- Hardcover: 384 pages
- Publisher: Pantheon; 1 edition (February 12, 2008)
- Language: English
- ISBN-10: 0375423745
- ISBN-13: 978-0375423741
- Product Dimensions: 6.4 x 1.4 x 9.5 inches
- Shipping Weight: 1.5 pounds (View shipping rates and policies)
- Average Customer Review: 223 customer reviews
- Amazon Best Sellers Rank: #552,356 in Books (See Top 100 in Books)
Enter your mobile number or email address below and we'll send you a link to download the free Kindle App. Then you can start reading Kindle books on your smartphone, tablet, or computer - no Kindle device required.
To get the free app, enter your mobile phone number.
Other Sellers on Amazon
+ $3.59 shipping
+ $3.99 shipping
+ $3.99 shipping
The Age of American Unreason Hardcover – February 12, 2008
|New from||Used from|
See the Best Books of 2018 So Far
Looking for something great to read? Browse our editors' picks for the best books of the year so far in fiction, nonfiction, mysteries, children's books, and much more.
Frequently bought together
Customers who bought this item also bought
Combining historical analysis with contemporary observation, Susan Jacoby dissects a new American cultural phenomenon--one that is at odds with our heritage of Enlightenment reason and with modern, secular knowledge and science. With mordant wit, she surveys an anti-rationalist landscape extending from pop culture to a pseudo-intellectual universe of "junk thought." Disdain for logic and evidence defines a pervasive malaise fostered by the mass media, triumphalist religious fundamentalism, mediocre public education, a dearth of fair-minded public intellectuals on the right and the left, and, above all, a lazy and credulous public.
Jacoby offers an unsparing indictment of the American addiction to infotainment--from television to the Web--and cites this toxic dependency as the major element distinguishing our current age of unreason from earlier outbreaks of American anti-intellectualism and anti-rationalism. With reading on the decline and scientific and historical illiteracy on the rise, an increasingly ignorant public square is dominated by debased media-driven language and received opinion.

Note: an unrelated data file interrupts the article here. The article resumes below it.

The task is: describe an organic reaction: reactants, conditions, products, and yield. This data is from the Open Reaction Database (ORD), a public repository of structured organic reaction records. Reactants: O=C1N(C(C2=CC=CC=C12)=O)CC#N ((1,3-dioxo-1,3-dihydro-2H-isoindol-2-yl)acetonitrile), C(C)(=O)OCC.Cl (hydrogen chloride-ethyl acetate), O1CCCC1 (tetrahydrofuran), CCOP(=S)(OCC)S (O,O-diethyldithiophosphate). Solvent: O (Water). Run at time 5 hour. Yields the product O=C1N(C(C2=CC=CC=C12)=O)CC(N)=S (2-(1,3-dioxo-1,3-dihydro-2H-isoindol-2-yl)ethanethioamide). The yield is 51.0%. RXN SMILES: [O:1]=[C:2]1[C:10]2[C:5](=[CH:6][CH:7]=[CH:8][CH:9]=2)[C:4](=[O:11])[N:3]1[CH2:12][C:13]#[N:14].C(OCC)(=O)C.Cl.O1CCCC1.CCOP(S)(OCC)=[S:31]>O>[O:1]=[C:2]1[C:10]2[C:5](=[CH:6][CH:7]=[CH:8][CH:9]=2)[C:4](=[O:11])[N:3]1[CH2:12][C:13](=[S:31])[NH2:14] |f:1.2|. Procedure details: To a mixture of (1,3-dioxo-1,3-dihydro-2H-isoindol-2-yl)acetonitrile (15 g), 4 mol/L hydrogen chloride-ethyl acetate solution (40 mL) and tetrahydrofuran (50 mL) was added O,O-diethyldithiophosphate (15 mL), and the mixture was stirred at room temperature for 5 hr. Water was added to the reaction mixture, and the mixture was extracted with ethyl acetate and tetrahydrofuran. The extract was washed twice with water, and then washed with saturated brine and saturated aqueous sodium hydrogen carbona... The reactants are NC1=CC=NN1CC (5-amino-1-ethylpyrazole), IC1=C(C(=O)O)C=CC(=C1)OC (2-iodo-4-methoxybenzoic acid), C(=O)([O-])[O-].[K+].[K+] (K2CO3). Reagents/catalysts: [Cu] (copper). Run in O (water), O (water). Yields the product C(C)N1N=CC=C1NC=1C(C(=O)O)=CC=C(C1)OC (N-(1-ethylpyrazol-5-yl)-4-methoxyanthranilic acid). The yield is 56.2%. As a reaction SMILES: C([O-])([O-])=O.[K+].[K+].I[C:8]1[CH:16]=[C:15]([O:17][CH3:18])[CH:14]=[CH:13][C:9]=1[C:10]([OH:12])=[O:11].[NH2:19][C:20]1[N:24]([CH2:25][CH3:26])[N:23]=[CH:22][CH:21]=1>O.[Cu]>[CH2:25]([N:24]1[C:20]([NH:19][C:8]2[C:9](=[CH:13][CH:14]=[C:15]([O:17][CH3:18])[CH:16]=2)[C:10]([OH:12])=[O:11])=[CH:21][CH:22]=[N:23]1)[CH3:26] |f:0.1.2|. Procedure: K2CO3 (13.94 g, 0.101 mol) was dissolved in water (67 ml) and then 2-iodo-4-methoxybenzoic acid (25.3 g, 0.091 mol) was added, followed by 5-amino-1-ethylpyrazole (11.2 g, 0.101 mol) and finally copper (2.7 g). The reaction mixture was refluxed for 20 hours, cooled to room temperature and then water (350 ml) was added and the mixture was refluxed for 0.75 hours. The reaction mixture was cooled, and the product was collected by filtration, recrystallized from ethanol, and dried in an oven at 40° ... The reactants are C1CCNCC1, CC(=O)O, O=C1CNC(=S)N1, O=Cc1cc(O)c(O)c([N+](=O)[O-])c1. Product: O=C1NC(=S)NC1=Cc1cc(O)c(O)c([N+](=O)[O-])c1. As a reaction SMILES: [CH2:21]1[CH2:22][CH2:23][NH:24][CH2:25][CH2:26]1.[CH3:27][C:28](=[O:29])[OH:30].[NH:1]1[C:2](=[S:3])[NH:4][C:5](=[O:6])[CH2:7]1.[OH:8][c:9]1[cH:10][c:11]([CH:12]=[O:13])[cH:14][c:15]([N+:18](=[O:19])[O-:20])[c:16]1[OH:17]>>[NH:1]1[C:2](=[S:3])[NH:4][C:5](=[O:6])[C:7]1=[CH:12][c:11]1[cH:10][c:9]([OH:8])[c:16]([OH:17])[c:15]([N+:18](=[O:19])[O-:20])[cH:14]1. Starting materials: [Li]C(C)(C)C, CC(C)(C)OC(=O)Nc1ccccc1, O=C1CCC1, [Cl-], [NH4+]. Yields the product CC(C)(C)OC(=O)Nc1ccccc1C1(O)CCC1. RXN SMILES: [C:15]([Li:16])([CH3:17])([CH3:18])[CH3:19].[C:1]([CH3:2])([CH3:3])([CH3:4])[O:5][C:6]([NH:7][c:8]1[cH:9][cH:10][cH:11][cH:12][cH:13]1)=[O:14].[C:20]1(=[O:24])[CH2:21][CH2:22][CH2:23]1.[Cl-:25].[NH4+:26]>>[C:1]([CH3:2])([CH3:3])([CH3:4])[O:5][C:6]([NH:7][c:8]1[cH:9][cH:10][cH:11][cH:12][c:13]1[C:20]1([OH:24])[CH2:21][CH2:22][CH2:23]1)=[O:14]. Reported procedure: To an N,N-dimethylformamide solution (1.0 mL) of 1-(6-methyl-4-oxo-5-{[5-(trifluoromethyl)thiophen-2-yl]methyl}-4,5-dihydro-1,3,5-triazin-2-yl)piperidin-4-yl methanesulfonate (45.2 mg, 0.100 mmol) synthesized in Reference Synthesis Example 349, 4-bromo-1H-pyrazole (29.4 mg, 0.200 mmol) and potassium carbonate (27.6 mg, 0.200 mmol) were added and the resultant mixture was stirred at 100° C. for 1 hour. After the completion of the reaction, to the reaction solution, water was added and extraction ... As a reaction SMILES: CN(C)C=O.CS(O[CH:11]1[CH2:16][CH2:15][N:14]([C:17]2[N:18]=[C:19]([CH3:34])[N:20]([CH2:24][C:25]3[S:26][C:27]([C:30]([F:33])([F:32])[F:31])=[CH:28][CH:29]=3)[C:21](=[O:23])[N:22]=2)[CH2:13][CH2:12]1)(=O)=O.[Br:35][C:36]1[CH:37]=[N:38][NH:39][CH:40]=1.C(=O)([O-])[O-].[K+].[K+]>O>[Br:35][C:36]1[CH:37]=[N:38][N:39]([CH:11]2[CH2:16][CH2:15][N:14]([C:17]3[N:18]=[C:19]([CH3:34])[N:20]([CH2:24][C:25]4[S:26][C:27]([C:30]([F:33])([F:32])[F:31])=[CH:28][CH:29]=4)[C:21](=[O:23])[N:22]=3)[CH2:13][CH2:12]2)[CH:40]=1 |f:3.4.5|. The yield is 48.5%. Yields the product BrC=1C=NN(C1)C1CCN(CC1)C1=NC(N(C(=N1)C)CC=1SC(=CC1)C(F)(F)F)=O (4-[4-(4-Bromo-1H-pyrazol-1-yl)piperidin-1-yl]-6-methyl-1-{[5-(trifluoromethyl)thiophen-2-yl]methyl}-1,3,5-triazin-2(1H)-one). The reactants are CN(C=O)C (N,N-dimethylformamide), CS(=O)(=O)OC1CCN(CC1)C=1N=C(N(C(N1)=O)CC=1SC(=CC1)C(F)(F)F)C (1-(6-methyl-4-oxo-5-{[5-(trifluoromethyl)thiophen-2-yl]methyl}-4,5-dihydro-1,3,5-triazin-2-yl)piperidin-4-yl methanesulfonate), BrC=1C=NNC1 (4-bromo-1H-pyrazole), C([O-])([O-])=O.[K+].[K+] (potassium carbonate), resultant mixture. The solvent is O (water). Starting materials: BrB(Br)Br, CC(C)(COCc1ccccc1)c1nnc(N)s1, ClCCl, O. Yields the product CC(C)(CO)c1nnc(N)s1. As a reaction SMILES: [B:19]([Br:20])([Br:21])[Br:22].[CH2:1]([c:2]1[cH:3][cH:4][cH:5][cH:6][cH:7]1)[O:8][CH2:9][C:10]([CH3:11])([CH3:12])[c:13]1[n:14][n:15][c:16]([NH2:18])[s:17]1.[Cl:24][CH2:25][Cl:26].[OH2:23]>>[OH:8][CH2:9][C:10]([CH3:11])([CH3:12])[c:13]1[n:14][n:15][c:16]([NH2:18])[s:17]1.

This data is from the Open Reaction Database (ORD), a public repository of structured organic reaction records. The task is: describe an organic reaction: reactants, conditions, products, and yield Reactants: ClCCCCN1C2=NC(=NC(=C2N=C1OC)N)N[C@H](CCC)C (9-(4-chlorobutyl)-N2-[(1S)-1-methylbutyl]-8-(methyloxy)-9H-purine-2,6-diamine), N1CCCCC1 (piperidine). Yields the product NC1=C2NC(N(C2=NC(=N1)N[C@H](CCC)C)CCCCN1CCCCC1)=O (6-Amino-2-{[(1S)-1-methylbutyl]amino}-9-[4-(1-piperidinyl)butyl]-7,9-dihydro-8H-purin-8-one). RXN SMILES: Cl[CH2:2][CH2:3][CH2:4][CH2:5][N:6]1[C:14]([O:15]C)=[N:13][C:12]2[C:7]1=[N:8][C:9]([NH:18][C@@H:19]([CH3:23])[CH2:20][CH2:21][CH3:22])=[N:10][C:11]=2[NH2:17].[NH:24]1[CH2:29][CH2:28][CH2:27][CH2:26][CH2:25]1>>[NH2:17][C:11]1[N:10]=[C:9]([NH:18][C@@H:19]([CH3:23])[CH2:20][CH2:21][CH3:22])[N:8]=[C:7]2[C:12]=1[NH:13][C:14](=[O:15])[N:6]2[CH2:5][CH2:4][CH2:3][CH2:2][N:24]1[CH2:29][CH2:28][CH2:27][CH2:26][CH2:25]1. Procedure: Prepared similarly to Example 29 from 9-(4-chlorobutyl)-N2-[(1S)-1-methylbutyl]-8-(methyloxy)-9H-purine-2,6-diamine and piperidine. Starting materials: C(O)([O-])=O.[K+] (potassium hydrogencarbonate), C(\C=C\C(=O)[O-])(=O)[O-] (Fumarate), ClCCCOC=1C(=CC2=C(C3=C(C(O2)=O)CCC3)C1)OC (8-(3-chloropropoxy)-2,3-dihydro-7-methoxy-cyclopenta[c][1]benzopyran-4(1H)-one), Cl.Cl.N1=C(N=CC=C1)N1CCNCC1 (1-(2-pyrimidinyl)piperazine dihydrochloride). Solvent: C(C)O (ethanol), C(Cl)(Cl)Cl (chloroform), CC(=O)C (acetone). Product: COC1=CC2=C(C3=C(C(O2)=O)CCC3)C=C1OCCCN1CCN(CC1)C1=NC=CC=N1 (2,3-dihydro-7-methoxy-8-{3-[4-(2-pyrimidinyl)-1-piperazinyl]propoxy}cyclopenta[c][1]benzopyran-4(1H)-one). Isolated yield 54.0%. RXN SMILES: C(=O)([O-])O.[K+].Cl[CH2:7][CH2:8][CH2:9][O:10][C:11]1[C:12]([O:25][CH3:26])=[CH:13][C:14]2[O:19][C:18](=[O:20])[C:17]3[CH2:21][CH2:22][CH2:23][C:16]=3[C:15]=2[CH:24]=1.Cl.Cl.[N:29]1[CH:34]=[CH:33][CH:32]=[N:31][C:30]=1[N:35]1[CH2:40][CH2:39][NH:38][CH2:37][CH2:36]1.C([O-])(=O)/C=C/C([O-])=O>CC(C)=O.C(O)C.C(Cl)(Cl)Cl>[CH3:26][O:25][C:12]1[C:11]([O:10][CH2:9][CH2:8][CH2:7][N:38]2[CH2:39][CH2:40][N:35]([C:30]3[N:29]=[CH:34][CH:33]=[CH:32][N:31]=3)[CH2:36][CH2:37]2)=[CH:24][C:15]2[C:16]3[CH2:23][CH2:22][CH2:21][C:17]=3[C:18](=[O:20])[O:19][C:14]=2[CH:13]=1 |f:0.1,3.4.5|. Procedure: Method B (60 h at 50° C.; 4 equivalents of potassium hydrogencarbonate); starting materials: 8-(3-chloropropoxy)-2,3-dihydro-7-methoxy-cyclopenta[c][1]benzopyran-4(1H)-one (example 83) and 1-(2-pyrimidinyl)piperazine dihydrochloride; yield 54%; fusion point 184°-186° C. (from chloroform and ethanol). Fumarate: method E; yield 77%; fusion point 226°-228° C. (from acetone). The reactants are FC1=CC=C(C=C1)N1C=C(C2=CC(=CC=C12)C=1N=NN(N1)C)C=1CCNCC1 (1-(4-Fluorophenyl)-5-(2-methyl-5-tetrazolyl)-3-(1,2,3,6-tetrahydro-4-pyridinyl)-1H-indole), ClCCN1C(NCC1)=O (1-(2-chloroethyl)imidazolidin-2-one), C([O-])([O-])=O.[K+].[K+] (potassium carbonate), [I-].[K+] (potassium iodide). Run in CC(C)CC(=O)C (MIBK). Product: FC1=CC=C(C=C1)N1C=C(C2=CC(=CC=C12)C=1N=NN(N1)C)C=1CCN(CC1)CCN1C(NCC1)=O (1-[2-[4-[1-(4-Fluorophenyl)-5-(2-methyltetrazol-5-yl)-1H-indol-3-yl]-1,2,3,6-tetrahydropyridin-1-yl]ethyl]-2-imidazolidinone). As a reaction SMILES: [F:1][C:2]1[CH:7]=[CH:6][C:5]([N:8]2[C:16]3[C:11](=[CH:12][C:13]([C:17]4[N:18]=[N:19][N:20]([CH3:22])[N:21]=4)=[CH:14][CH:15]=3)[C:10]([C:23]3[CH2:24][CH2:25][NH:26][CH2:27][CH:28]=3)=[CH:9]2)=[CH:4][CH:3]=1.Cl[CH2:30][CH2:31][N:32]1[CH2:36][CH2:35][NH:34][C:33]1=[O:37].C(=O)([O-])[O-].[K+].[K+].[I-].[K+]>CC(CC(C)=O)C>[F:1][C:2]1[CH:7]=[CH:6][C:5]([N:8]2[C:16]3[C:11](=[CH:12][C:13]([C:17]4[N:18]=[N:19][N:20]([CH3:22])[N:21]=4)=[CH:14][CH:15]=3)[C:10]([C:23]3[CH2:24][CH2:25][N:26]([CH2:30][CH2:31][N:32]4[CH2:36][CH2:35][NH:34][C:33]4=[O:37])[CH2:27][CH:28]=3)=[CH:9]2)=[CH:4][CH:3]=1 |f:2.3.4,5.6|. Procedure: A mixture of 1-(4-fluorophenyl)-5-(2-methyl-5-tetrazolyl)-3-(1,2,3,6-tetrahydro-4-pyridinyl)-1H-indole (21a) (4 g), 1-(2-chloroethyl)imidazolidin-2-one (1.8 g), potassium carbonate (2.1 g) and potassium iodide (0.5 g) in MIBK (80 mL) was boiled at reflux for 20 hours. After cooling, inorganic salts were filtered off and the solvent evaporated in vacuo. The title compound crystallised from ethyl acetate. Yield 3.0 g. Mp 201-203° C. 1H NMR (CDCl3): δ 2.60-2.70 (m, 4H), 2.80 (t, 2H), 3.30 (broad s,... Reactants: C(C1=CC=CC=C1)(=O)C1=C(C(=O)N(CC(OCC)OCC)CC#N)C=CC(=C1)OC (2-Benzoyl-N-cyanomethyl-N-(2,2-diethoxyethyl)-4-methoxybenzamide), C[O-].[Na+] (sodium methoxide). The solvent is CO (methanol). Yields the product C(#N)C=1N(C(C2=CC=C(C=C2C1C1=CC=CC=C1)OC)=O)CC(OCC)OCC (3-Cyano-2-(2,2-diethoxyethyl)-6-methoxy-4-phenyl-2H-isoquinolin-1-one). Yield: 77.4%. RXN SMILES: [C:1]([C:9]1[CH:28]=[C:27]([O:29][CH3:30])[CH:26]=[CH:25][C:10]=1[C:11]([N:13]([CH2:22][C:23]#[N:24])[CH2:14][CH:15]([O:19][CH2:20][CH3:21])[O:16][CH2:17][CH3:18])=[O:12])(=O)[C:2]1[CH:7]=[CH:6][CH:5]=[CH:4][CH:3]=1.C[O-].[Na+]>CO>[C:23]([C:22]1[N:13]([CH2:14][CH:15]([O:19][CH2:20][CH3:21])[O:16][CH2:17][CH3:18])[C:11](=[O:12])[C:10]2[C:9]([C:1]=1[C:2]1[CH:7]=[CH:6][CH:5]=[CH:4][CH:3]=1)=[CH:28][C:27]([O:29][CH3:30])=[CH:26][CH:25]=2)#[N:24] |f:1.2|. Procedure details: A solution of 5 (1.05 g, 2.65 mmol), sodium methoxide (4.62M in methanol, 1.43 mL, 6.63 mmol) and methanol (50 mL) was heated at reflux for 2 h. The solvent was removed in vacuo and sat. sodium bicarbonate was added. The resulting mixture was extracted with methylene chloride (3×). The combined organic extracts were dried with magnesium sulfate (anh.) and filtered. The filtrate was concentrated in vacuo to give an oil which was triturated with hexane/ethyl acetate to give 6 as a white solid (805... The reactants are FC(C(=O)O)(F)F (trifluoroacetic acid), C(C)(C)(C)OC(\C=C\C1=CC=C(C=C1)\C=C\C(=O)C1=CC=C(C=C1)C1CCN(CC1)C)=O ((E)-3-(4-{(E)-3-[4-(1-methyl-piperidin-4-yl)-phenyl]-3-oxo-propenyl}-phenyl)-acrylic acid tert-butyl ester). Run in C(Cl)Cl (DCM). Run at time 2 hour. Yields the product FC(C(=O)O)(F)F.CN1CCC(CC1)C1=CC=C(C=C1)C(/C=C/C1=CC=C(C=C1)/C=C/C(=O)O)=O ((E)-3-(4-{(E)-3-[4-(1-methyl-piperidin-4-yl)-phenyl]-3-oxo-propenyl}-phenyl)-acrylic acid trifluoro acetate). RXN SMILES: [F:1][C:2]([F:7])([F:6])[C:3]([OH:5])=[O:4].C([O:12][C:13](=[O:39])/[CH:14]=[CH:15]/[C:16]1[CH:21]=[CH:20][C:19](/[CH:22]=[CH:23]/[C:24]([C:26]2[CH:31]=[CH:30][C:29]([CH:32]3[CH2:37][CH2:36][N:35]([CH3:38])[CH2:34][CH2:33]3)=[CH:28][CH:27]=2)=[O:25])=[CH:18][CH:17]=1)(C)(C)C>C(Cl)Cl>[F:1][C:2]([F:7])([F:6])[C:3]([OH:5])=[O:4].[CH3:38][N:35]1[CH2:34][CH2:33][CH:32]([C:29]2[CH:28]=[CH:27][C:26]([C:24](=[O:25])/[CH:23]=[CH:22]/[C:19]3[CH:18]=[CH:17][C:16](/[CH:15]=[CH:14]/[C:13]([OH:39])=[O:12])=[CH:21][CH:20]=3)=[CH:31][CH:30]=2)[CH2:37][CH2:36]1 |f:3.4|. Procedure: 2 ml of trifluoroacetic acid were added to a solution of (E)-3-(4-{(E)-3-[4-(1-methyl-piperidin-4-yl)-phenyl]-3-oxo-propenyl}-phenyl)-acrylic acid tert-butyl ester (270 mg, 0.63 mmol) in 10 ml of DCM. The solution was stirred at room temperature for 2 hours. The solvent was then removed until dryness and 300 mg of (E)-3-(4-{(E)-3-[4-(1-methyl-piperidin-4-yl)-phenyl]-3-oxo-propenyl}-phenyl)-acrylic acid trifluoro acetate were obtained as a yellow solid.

At this critical political juncture, nothing could be more important than recognizing the "overarching crisis of memory and knowledge" described in this impassioned, tough-minded book, which challenges Americans to face the painful truth about what the flights from reason has cost us as individuals and as a nation.
Top customer reviews
There was a problem filtering reviews right now. Please try again later.
Well -- if you haven't read this fine (if deeply unsettling) book yet, there's no better time for it. Jacoby is smart, witty, and passionate about the dead-end direction so many Americans are taking today. As for the complaints about her use of anecdotal evidence, this is as much cri de coeur as it is thoroughly researched study. It's meant to make you feel as well as think, and then think some more. Civilization can be a thin & fragile veneer, all too easily lost when not enough people uphold & defend it. Start here -- most highly recommended!
That comment withstanding, however, Jacoby's argument is to extend Hofstadter's argument from 1963 Anti-intellectualism in American Life into the 21st century. Well she might, given this last pathetic election and the ascension of Trumpism.
I found this book to be a good intellectual history. As Jacoby notes, it is harder to trace anti-intellectualism than it is to track the development of ideas, since the development of ideas involves advocacy and publication, whereas anti-intellectualism is a "stance."
Jacoby is persuasive. There is a lot of evidence that anti-intellectualism is distributed throughout our history but coalesces periodically into political movements such as Know-Nothingism, Red-baiting, McCarthyism, the Tea Party, and now Trumpism, in which the anti-intellectual glue is meant to hold the self together.
A lot of us are poorly educated and have no further interest in school. A lot of us are stupid. But it takes a special venom to become anti-intellectual, a cultural cast fed by ignorance, fear, distrust, and anomie--which glues one's self to the "flag" of the group.